A Remarkable Meteor seen from Liverpool
On January 9th 1871 at 10 h and 10 mins, R C Johnson (a former President of Liverpool Astronomical Society) of Warrenside, Blundellsands, Liverpool while observing Orion with his telescope was startled by the glare of a meteor in the observatory. He quickly moved to the slit and saw a splendid cluster of meteors pass rapidly across the constellation moving from east to west in a line nearly parallel to the equator, about half way between the belt and shoulders.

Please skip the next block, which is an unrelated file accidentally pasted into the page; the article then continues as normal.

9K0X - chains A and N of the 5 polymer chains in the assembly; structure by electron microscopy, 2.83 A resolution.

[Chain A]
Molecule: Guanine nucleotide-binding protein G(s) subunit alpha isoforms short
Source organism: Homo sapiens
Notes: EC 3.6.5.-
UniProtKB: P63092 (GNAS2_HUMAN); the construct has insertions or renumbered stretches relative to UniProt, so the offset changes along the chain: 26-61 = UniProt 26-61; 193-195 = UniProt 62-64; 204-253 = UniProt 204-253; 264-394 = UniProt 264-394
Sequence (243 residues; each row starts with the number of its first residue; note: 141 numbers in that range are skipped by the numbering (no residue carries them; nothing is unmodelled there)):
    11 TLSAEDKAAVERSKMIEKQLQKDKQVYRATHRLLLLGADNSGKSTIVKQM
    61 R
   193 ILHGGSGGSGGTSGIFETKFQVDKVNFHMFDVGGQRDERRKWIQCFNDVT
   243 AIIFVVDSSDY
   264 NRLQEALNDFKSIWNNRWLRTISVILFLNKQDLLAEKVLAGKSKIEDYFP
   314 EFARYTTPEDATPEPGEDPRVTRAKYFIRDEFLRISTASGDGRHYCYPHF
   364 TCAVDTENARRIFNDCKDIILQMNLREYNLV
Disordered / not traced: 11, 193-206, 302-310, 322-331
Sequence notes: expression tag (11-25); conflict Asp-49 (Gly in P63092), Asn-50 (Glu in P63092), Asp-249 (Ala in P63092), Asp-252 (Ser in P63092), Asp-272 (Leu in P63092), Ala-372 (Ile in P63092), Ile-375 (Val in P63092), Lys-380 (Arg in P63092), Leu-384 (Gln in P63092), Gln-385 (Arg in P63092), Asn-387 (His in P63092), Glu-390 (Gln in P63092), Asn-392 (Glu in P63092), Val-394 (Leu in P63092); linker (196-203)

Johnson said that the meteor was visible for 5 seconds of which I only saw it for the last 2 seconds; it left a broad short train, which faded in about 3 more seconds.
The meteor consisted of detached portions, making up a globular cluster of about the size of the moon. In that space I estimated roughly that there were 8 to 12 separate meteorites.
The sky was clear, and the moon was just 3 days past full, very bright and I estimate the light of the meteor to have been about 1.5 times that of the moon; it’s colour was nearly that of the mercurial electric blue.